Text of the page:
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Jan 23 2013

Pool Gate Panic Hardware

Category: Gates,Panic HardwareLori @ 4:08 pm Comments (27)

I love hardware ingenuity, especially when it’s code-driven.  I’ve spent this week in Orlando with 500+ of my coworkers, and although we haven’t had a whole lot of time to hang out by the pool, I had to go check out an application that was spotted by one of our specwriters – Matt Wildman.

According to the International Building Code, pool enclosures must be at least 4 feet high, with gates that are self-closing and self-latching.  Gates must swing away from the pool, and the release mechanism on the outside must be at least 54 inches from the bottom of the door or gate to prevent a young child from entering.*  There is an exception to the hardware mounting height requirements – typically a maximum of 48 inches – to allow for the 54-inch location on pool gates.

The hotel where our meeting is being held has two large pool enclosures, and all of the pedestrian gates have panic hardware with the panic device mounted at standard height (approx. 40 inches above the sidewalk).  If a rim panic was used, the lever trim would be mounted at the same height as the panic, so the lever wouldn’t meet the 54-inch requirement.  If the panic hardware was mounted higher on the gate, the panic wouldn’t meet the mounting height requirement for panic hardware (34 -48 inches above the floor).

The gates at this hotel have a special Von Duprin application, which is like a rim panic device for the latching function, with a top rod (no latch) which is controlled by the lever.  The lever is mounted at 54 inches, and by turning the lever it pushes the rod down and retracts the rim latch.  For the Von Duprin experts out there, it’s a 9957 active head with a 9927 top rod, a 374T control with a lever substituted for the turn piece – making it a 374L.  It can be priced and ordered by requesting a 99L x 374L x POOL.  To order you will need to include the hand (LHR or RHR), gate thickness, strike (299 or 1609), finish, and length (3′ or 4′).  An elevation of the gate is helpful too. For exterior applications, weep holes are recommended, as well as more frequent lubrication with Duralube or a similar product (no WD-40 or white lithium unless it is synthetic).  For questions on this special application, you can contact the Exits Technical Support Team.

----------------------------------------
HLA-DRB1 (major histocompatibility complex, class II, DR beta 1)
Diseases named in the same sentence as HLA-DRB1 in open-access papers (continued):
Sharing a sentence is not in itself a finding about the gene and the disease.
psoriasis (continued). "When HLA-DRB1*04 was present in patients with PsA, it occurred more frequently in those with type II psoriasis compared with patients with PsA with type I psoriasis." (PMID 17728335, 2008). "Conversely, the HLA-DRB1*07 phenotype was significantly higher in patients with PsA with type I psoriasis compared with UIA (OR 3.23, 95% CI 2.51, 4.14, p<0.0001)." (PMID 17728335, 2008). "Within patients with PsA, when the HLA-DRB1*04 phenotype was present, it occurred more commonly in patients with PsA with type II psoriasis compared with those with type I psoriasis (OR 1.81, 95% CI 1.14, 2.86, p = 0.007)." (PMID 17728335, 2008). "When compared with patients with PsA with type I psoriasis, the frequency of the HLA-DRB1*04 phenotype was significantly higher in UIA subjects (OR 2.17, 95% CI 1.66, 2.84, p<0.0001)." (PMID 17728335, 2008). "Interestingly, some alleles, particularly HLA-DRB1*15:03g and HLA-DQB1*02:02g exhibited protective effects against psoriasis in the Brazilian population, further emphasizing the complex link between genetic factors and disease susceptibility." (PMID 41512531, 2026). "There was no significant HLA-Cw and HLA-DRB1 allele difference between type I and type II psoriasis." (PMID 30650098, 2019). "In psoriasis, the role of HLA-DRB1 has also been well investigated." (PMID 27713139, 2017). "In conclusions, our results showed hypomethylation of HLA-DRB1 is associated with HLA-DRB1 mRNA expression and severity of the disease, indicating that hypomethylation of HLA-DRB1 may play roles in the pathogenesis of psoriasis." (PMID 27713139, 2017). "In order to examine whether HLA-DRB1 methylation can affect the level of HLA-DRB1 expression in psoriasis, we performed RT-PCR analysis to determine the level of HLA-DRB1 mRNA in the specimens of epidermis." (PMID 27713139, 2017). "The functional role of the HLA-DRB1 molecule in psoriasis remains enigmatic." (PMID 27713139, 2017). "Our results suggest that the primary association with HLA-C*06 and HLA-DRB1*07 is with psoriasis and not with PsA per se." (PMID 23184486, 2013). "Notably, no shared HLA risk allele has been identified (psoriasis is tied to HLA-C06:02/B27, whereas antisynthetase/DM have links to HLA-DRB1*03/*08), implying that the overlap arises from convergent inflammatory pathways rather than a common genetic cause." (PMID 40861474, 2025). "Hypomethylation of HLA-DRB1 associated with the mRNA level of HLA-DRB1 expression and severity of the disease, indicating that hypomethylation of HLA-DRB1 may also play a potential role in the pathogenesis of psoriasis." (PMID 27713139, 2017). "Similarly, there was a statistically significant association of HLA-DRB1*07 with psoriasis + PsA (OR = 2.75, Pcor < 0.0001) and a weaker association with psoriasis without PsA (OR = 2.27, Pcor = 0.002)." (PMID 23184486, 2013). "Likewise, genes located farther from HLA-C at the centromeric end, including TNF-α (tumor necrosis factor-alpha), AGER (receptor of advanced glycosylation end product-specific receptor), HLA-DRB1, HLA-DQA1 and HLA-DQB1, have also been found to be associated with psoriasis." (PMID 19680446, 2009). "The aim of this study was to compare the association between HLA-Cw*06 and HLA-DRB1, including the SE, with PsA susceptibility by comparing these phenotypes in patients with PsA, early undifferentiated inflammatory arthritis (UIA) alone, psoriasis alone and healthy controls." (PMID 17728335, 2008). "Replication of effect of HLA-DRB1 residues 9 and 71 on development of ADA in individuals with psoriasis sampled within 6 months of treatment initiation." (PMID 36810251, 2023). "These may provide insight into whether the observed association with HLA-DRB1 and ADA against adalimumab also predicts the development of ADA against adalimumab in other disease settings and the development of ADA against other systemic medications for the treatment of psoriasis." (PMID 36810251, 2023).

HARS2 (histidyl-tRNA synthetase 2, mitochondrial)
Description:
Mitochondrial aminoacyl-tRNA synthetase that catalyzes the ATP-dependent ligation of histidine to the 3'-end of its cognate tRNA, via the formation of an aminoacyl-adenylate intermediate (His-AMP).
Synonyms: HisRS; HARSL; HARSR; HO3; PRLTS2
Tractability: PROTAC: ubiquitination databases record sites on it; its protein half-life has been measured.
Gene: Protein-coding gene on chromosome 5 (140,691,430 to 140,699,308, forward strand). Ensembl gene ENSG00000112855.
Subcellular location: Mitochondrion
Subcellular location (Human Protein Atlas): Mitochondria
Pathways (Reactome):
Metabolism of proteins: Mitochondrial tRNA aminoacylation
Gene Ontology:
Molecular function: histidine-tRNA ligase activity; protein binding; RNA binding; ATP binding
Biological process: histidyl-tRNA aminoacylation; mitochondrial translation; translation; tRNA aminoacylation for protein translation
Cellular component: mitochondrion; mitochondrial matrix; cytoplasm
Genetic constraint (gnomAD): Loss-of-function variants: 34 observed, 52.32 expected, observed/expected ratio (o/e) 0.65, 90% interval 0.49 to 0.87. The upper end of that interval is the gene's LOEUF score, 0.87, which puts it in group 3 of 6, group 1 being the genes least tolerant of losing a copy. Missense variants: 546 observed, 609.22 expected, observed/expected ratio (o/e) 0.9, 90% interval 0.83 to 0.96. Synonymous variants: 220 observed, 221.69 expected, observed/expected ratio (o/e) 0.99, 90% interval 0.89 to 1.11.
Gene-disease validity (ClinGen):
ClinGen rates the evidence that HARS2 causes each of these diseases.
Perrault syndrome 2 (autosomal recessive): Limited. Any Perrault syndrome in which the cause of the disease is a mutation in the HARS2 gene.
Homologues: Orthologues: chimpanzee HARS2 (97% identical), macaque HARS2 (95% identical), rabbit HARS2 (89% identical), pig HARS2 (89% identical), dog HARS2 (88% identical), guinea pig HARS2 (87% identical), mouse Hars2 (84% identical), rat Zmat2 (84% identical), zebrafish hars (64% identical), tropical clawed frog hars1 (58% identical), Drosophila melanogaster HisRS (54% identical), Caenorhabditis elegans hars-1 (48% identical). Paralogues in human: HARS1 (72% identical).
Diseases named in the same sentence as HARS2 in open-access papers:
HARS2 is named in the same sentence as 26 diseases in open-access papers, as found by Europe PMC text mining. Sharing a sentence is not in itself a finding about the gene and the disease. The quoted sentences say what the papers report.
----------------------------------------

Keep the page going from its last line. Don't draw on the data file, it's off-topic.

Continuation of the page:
Yes, that’s a surface bolt below the panic device.  I assume they have permission from the AHJ.  At least it’s locked in the retracted position so it can only be projected by an authorized person.

The closer application is a little less slick.  Got any better ideas?

Check out the pool device in action:

*The IBC includes an exception that states: “Exception: Access doors or gates in barrier walls and fences protecting pools, spas and hot tubs shall be permitted to have operable parts of the release of latch on self-latching devices at 54 inches (1370 mm) maximum above the finished floor or ground, provided the self-latching devices are not also self-locking devices operated by means of a key, electronic opener or integral combination lock.”

This exception is not clear, which has led to variable interpretations from AHJs, but I think what it means is that if the gate has a self-latching, self-locking device which requires a key, code, fob, or other credential to enter, it does not have to be mounted at the 54-inch height.  Until this is clarified, the interpretations will likely continue to be inconsistent.

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27 Responses to “Pool Gate Panic Hardware”

  1. Eric Rieckers says:

    Is this type of exit device unique to Von Duprin? As for the closer, the wear marks on the tile indicate an improper installation. ; )

    • Lori says:

      I don’t know if anyone else makes it. It was the first time I had seen anything like it, although our Florida specwriters knew all about it. We don’t have as many outdoor lazy rivers in my neck of the woods.

  2. Chuck Park says:

    Pretty ingenious solution to the problem.

    Looks like they had to add the padlockable surface bolt because you could just reach over the top of the gate and push down on the vertical rod to open the door even if the outside lever is locked.

  3. DoorGuyBryan says:

    I do agree that the closer as installed could be better. How about a track type with bent arm? and special templating, obviously.

  4. Safecrackin Sammy says:

    Nice hardware, horrible installation!